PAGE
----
13 MARCH 2015 • VOL 347 ISSUE 6227

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A NiIV catalyst couples carbon atoms to oxygen, sulfur, and nitrogen atoms


equivalent to organonickelII precursors leads to oxidatively induced C–C reductive elimination. By combining an organonickelII precursor supported by a ligand that coordinates the nickel with three heteroatom donors with a CF3+ oxidant, isolable organonickelIV complexes were obtained. These complexes were partners for formation of C–X bonds (where X denotes oxygen-, sulfur-, and nitrogen-based reagents) in excellent yields and under mild reaction conditions. Preliminary kinetic experiments support a mechanistic pathway in which an organonickelIV bond is attacked by the heteroatom nucleophile. The high oxidation state of the metal serves to ensure the bound carbon atom is highly electrophilic and susceptible to facile C–X bond formation. Although further mechanistic details remain to be unraveled, the involvement of a thoroughly characterized organonickelIV in carbon-heteroatom bond formation opens vistas for constructing new types of molecules and materials under mild conditions. Key aspects of these transformations include the ability to use an economically more attractive metal as the catalyst; exploitation of the lability of the nickel-ligand bonds to promote selective reactions under mild conditions; and the formation of new C–X bonds in which the carbon atom is sp3-hybridized, which constitutes the most challenging reaction of this class. Future opportunities will entail exploring and developing a fundamental understanding of the range of ligands and oxidants that can successfully partner to facilitate nickelIV cross-coupling reactions. The utility of this work will be greatly enhanced if the efficacy of other oxidants, ideally O2 (13), could be demonstrated. ■ REFERENCES AND NOTES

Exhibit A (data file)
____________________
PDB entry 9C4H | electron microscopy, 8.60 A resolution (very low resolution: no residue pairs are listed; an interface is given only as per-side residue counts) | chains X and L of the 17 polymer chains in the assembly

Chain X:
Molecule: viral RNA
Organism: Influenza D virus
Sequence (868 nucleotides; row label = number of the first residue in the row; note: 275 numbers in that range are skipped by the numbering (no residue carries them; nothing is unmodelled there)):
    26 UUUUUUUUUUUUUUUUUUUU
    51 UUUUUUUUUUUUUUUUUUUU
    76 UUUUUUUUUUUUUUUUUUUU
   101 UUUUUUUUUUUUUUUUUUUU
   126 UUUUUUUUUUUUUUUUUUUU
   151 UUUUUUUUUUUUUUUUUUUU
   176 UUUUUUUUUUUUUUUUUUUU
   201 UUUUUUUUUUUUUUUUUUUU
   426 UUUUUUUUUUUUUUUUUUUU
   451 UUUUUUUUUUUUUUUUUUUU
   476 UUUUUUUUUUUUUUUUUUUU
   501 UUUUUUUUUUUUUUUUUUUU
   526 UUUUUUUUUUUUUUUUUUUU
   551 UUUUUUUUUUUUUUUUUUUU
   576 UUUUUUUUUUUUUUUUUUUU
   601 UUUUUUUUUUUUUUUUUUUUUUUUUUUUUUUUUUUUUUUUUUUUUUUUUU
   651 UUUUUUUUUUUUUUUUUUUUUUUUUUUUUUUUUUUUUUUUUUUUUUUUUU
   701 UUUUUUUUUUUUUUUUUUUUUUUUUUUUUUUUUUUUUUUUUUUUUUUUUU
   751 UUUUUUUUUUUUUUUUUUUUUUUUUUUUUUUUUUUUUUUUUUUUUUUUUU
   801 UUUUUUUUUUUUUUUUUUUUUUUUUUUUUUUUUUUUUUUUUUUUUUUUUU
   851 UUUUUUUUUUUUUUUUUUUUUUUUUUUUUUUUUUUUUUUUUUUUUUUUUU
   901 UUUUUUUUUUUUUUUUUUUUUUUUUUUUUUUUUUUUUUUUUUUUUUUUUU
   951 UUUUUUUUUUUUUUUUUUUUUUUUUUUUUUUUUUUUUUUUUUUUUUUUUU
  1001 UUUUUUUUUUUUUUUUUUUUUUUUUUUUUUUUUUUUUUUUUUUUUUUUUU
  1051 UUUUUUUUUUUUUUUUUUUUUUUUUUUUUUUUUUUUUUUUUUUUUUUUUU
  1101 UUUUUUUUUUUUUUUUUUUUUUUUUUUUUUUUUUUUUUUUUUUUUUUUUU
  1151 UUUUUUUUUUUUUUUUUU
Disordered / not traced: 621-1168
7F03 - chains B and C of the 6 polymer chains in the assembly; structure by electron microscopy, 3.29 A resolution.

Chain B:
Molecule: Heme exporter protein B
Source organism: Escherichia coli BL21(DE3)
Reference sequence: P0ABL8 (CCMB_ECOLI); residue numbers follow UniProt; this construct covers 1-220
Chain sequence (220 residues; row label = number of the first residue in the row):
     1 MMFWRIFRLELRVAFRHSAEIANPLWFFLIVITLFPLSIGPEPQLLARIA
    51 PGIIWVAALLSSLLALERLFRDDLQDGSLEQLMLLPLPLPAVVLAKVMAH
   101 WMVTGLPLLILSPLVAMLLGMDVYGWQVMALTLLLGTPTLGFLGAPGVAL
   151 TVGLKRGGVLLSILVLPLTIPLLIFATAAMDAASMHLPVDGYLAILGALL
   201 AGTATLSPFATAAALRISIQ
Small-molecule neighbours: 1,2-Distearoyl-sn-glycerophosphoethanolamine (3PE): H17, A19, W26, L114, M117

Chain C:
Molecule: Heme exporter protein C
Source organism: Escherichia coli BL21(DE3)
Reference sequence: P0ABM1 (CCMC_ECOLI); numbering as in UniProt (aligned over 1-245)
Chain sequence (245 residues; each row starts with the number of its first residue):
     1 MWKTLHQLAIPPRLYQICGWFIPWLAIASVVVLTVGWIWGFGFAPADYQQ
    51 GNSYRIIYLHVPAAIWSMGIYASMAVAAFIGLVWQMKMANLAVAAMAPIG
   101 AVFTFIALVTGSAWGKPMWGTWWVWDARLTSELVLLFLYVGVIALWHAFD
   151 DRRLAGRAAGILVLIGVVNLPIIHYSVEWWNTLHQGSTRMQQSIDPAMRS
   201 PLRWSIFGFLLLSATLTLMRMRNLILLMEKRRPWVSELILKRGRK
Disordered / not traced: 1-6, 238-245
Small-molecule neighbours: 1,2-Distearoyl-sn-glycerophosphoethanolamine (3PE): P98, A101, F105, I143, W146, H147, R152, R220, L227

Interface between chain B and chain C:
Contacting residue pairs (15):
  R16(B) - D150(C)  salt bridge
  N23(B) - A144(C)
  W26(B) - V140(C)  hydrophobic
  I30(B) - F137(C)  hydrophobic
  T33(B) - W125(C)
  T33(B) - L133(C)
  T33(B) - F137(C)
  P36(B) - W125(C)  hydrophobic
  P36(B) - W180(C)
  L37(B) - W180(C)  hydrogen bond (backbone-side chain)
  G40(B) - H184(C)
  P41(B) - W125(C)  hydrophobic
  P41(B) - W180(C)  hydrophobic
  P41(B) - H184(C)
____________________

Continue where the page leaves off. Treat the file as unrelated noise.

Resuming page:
1. N. M. Camasso, M. S. Sanford, Science 347, 1218 (2015). 2. H.-F. Klein, A. Bickelhaupt, T. Jung, G. Cordier, Organometallics 13, 2557 (1994). 3. R. F. Service, Science 330, 308 (2010). 4. J. Bowers et al., Nat. Methods 6, 593 (2009). 5. C. E. Garrett, K. Prasad, Adv. Synth. Catal. 346, 889 (2004). 6. P.-L. T. Boudreault et al., J. Am. Chem. Soc. 129, 9125 (2007). 7. The market value of Pd per troy ounce is more than 1500 times that of nickel, as of February 2015. 8. G. Bender, E. Pierce, J. A. Hill, J. E. Darty, S. W. Ragsdale, Metallomics 3, 797 (2011). 9. Y. Z. Zhou, D. A. Sliwa, S. W. Ragsdale, in Handbook of Porphyrin Science with Applications to Chemistry, Physics, Materials Science, Engineering, Biology and Medicine, Vol. 19: Biochemistry of Tetrapyrroles, K. M. Kadish, K. M. Smith, R. Guilard, Eds. (World Scientific, Singapore, 2012), pp. 1–44. 10. P. A. Lindahl, J. Biol. Inorg. Chem. 9, 516 (2004). 11. V. B. Phapale, D. J. Cárdenas, Chem. Soc. Rev. 38, 1598 (2009). 12. P. Sehnal et al., Chem. Rev. 110, 824 (2010). 13. M. T. Kieber-Emmons, C. G. Riordan, Acc. Chem. Res. 40, 618 (2007). 10.1126/science.aaa7553